Court of Appeals of Ohio, Eighth District, Cuyahoga
Appeal from the Cuyahoga County Court of Common Pleas Case
ATTORNEY FOR APPELLANT Stephen L. Miles
LISTED Gregory Nathaniel Richardson, pro se
ATTORNEYS FOR APPELLEE Michael C. O'Malley Cuyahoga
County Prosecutor BY: Kristin M. Karkutt Frank Romeo
Zeleznikar Assistant Prosecuting Attorneys
BEFORE: E.T. Gallagher, J., Kilbane, P.J., and Stewart, J.
JOURNAL ENTRY AND OPINION
T. GALLAGHER, JUDGE.
Defendant-appellant, Gregory Nathaniel Richardson
("Richardson"), filed a notice of appeal of his
convictions and sentence following a guilty plea. After
reviewing the record, Richardson's appointed counsel
filed a brief pursuant to Anders v. California, 386
U.S. 738, 87 S.Ct. 1396, 18 L.Ed.2d 493 (1967), seeking leave
to withdraw as counsel. After a thorough review of the
record, we grant counsel's request to withdraw and
dismiss the appeal.
Richardson was charged with one count of rape in violation of
R.C. 2907.02(A)(1)(b), one count of attempted rape in
violation of R.C. 2923.02 and 2907.02(A)(1)(b), one count of
gross sexual imposition in violation of R.C. 2907.05(A)(4),
and one count of kidnapping in violation of R.C.
2905.01(A)(4). All counts alleged that the victim was less
than ten years of age and included sexually violent predator
Pursuant to a plea agreement, Richardson pleaded guilty to
one count of gross sexual imposition and one count of
abduction. The sexually violent predator specifications were
deleted, and the state nolled the remaining charges. The
trial court merged the two counts, and the state elected to
proceed to sentencing on the gross sexual imposition charge,
a high tier third-degree felony. The trial court sentenced
Richardson to the maximum prison term of five years and
classified him a Tier II sex offender.
Richardson, pro se, filed a delayed appeal of the trial
court's judgment. At Richardson's request, this court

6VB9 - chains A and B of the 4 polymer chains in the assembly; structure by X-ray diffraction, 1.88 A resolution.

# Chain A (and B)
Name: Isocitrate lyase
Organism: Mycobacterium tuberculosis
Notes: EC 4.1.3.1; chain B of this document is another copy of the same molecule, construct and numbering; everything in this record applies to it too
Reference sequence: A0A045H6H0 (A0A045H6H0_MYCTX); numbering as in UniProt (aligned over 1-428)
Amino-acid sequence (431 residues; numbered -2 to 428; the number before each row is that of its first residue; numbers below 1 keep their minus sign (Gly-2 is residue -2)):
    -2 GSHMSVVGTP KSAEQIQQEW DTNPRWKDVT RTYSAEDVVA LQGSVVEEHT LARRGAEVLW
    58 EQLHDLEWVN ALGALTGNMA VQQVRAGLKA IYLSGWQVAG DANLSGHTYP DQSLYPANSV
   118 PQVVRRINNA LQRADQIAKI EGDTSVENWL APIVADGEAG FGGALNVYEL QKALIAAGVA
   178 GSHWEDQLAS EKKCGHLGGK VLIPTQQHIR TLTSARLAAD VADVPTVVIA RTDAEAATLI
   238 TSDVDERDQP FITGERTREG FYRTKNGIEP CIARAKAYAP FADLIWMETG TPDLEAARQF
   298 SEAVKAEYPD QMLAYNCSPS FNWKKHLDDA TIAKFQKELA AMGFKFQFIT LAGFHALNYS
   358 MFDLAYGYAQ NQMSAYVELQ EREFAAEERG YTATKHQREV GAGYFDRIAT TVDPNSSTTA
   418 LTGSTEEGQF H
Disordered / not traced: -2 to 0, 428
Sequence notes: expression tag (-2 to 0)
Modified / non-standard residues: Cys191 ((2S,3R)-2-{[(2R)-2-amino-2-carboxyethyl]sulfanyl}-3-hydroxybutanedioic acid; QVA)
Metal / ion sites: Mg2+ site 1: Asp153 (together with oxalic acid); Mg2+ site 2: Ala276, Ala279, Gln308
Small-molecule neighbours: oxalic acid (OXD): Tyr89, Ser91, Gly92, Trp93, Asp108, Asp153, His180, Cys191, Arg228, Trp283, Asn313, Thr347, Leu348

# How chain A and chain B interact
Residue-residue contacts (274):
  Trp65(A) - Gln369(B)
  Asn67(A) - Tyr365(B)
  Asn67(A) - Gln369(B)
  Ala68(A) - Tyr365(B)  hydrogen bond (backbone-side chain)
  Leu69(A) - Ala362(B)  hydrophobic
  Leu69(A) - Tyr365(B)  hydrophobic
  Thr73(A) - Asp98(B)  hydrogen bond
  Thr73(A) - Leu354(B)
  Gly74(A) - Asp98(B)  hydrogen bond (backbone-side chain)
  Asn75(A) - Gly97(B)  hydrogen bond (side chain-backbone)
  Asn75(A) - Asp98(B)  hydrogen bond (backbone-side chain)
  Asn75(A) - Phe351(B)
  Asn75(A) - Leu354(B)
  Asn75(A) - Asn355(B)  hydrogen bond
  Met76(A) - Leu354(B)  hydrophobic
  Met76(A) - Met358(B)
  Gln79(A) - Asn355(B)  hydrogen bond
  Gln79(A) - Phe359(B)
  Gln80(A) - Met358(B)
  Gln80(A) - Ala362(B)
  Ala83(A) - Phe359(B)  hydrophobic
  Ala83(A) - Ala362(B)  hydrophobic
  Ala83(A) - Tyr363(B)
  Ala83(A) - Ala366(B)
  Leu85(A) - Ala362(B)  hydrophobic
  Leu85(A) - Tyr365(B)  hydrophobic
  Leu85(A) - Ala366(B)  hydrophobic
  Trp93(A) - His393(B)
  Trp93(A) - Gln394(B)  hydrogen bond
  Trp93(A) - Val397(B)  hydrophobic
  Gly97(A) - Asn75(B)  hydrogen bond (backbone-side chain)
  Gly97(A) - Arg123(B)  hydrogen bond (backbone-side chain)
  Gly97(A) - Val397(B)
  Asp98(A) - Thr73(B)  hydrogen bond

appointed counsel to represent him. Based on the belief that
no prejudicial error occurred in the trial court and that any
grounds for appeal would be frivolous, Richardson's
counsel filed a motion to withdraw pursuant to
Anders and State v. Duncan, 57 Ohio App.2d
93, 385 N.E.2d 323 (8th Dist.1978), outline the procedure
counsel must follow to withdraw as counsel due to the lack of
any meritorious grounds for appeal. In Anders, the
United States Supreme Court held that if counsel thoroughly
studies the case and conscientiously concludes that an appeal
is frivolous, he may advise the court of that fact and
request permission to withdraw from the case. Anders
at 744. However, counsel's request to withdraw must
"be accompanied by a brief referring to anything in the
record that might arguably support the [a]ppeal."
Id. Counsel must also furnish a copy of the brief to
his client with sufficient time to allow the appellant to
file his own brief, pro se. Id.
Once these requirements have been satisfied, the appellate
court must complete an independent examination of the trial
court proceedings to decide whether the appeal is
"wholly frivolous." Id.; Loc.App.R. 16(C).
If the appellate court determines the appeal is frivolous, it
may grant counsel's request to withdraw and address the
merits of the case without affording the appellant the
assistance of counsel. Duncan, 57 Ohio App.2d 93,
385 N.E.2d 323 (8th Dist.1978); State v. Duran, 4th
Dist. Ross No. 06CA2919, 2007-Ohio-2743, ¶ 7. If,
however, the court finds the existence of meritorious issues,
it must afford the appellant assistance of counsel before
deciding the merits of the case. Id.
Although Richardson's counsel asserts that an appeal in
this case is "wholly frivolous, " he presents two
potential issues for review; the court's Crim.R. 11 plea
colloquy and the imposition of the maximum prison sentence.